These have only served to further validate the proof of concept of this model, with Google X, Amazon’s, Facebook’s and Uber’s innovation arms investing heavily into the growth of in-house startups. As shown by the 625% growth rate in # of venture studios since 2013, driven by returns and greater security in the startup’s success rate, now, more and more VCs turn to partnering or creating their own venture studios, to compete at an early stage with the platform or corporate powered startup studios.
Now Venture Studios in and of themselves are still a rapidly changing sub-set of Venture Capital. They continue to evolve, and, driven by the unmatched deployment of human capital hours, thought leadership and in-house support, the rise of Venture Studios is near undeniable in the short-and-medium term, as evidenced by the birth of startup-studio communities like GSSN. This is excellently covered in blogs, reports and books like Attila Szigeti’s “Startup Studio Playbook”, so do check those out if you are new to the concept and are interested in finding out more.
Growth of the Venture Studio Ecosystems
Out of funds, incubators, accelerators and studios — the latter still remains the rarest and smallest of the affiliated VC sectors. That said, Venture Studio popularity has continued to grow exponentially, with the number of studios rising from ~5 in 2008 to >500 by 2018. With ~10% failure rate among startup-studio-created startups, the number of corporate-sponsored or independent studios continues to rise year-on-year all over the world. Assuming current growth rates it would not be untoward to assume that by 2022, more than 750 venture studios would be in operation.
“Of the 415 companies that startup studios have created, only 9% have failed, 3% exited, and the rest are still active”
VC 3.0 — Operator VCs
As a result of the growth and success of incubators, accelerators and venture studios, venture capital firms have been forced to evolve.
As shown by this 2015 snapshot, early-stage investing has significantly morphed away from solely venture capitalists’ funds to now function as a set of interconnected sub-sectors:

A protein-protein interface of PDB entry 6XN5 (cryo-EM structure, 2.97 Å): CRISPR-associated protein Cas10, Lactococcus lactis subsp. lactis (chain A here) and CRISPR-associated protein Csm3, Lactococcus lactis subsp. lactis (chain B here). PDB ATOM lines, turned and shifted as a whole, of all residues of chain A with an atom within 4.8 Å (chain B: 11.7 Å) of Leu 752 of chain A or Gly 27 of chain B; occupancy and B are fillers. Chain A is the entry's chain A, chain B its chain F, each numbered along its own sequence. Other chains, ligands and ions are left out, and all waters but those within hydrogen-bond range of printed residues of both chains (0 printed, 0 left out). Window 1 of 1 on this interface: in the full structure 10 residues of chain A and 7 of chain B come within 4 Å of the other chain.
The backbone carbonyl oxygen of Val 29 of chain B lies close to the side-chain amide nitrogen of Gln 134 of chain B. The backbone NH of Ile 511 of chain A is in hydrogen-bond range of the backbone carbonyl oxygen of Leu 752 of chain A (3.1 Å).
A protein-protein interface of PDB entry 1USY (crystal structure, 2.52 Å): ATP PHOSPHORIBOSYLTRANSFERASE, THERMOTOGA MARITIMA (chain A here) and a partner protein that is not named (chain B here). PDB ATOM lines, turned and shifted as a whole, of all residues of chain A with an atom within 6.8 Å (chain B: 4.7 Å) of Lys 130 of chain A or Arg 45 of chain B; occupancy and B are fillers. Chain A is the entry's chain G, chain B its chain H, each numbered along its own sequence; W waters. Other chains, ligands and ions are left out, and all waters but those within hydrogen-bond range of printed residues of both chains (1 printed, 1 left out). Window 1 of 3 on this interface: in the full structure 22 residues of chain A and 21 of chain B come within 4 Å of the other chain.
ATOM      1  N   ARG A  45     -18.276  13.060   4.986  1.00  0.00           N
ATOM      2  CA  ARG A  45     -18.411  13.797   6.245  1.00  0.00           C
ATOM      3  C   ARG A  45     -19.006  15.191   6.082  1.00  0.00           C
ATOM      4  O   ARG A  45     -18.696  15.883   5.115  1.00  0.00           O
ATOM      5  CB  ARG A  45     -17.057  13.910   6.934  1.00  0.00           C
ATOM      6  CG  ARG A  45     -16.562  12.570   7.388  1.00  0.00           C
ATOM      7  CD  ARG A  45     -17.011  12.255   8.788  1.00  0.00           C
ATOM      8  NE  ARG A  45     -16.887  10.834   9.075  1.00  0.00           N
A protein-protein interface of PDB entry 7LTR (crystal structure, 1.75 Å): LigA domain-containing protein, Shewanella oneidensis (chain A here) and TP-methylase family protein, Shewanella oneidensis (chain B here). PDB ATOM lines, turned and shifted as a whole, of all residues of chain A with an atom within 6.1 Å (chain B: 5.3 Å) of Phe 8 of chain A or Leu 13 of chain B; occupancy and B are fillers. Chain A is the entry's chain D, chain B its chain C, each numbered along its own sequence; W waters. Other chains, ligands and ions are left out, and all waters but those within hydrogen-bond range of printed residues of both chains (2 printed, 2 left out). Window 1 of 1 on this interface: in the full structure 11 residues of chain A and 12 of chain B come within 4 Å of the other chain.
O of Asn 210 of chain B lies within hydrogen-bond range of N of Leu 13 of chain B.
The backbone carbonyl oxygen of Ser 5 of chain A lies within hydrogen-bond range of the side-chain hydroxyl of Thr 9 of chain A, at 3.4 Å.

This process, covered excellently by Samboursky, has led to two fundamental evolutions in the core VC industry. An evolution of the Operating model and evolution of the Financial instruments VCs would provide.
VC 3.0 — The Active Operator VCs
Driven by inter-fund competition and largely encouraged by the evolving needs of startups, since the early 2000s, a new segment of venture capital, the so-called ‘Active or Activist’ VC model came about.
This was the first major evolution in VC models, with ‘VC 2.0’ leading to the increased involvement of VCs in the growth of companies, and a greater focus on the impact money had in the growth of a firm, (See Kapor’s analysis). With greater operational support for portfolio firms, this redefined the fundamental role of VCs as a ‘partnership’ rather than just provision of finance, allowing experienced investors and entrepreneurs to compete with funds that carried a much higher AUM, as justified by the unique experiences of these novel fund managers. This has allowed innovative hands-on VCs, like DigitalDx Ventures to evolve, which have combined technological, financial and sector-specific expertise, to carve out a niche for themselves.
“Even the smartest people in the world aren’t necessarily the best CEOs. What matters is — are these people actually capable…do they have the operational skills to take the company further?” — Michele Colucci (Founding Partner, DigitalDx Ventures)